Over time, many other volunteers have given their time including Rick’s wife, Cindy who is an RN, his surgical assistant and officer manager, Joyce, his son Derek, a surgical assistant, his niece, Kristin who is a speech pathologist, her husband, Shannon, an ex-Army helicopter pilot, Joyce’s daughter, Lindsay, an OB-GYN nurse who has a child with a cleft palate, Don Pavlov as a translator, and his dentist brother, Bruce Pavlov. Also volunteering were Dr. Chacon’s wife, Molly (from Youngstown), his surgical assistant, Dakota Williams, Chuck Sheetz, and Rick’s high school friend, Kurt Zabel. Chuck and Kurt are chief procurement officers and facilitators in Youngstown, and on the site, at the hospital in Guatemala, they were able to utilize their great negotiating skills. Dr. Rick Kapitan joined the group on one trip. Dr. Todd Bolotin, an emergency room physician and translator was on several trips. Drs. Chacon and Ugalde were godsends as they are both phenomenal surgeons.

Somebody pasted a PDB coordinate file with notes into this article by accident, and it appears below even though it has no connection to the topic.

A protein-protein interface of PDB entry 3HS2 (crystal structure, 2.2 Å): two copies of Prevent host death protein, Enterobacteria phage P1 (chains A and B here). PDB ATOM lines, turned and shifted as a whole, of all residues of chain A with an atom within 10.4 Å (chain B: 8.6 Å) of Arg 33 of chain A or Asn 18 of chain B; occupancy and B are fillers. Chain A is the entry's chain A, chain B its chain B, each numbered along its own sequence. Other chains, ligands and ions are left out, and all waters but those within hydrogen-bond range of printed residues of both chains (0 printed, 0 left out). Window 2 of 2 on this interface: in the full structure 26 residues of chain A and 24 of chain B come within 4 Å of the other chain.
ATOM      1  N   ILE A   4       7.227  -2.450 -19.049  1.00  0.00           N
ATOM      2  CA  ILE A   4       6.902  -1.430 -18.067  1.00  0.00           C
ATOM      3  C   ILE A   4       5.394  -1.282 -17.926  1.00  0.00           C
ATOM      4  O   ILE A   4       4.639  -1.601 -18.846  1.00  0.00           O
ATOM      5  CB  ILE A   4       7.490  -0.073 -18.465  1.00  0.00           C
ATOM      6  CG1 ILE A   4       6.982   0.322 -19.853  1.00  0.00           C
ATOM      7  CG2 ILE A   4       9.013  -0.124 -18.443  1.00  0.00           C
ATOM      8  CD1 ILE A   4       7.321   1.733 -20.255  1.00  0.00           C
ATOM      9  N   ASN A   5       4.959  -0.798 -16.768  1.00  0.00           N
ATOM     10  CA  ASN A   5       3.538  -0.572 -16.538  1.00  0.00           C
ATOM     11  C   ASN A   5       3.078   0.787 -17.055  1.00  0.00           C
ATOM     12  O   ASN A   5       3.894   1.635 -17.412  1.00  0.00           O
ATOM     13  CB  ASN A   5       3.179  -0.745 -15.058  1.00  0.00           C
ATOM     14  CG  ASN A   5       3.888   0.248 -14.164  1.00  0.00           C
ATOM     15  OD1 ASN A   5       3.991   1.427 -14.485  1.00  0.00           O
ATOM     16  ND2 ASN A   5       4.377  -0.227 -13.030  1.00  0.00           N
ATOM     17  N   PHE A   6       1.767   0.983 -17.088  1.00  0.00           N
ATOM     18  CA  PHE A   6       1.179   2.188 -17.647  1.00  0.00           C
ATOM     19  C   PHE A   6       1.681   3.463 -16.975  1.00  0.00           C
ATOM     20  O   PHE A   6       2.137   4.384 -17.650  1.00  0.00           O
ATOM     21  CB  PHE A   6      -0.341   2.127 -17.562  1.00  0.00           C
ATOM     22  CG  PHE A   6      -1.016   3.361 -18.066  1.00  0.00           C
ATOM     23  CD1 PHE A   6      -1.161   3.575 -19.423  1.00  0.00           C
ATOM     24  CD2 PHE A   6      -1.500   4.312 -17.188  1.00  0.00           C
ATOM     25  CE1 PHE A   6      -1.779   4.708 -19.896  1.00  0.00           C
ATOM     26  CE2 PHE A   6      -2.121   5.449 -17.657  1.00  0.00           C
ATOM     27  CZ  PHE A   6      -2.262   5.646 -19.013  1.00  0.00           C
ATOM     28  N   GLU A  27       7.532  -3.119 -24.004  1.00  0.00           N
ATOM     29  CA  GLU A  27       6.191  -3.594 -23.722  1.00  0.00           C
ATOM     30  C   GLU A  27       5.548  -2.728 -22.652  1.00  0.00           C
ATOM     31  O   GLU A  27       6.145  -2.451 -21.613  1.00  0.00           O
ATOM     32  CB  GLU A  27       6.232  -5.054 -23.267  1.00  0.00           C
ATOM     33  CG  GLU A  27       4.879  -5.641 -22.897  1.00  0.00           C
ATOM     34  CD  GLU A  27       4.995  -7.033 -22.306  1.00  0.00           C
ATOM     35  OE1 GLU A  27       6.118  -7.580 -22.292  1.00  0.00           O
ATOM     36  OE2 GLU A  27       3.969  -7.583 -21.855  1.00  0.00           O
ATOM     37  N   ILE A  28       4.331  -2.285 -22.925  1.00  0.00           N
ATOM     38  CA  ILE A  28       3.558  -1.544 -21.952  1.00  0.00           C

The hospital in which they work is a former three-story hardware store in Guatemala City run by a bright, charitable, energetic and skilled general surgeon. Dr. Edgar Moran can perform almost any surgery imaginable with the assistance of his surgeon brother, Edwin. Others doctors at the hospital were Dr. Frinee “Numero Uno” (a hospitalist), Dr. Bayron (an anesthesiologist), Dr. Frinee “Numero Dos” (an anesthesiologist), and other physicians. The people of Guatemala made the volunteers feel most welcome and they were served delicious lunches every day in the hospital cafeteria.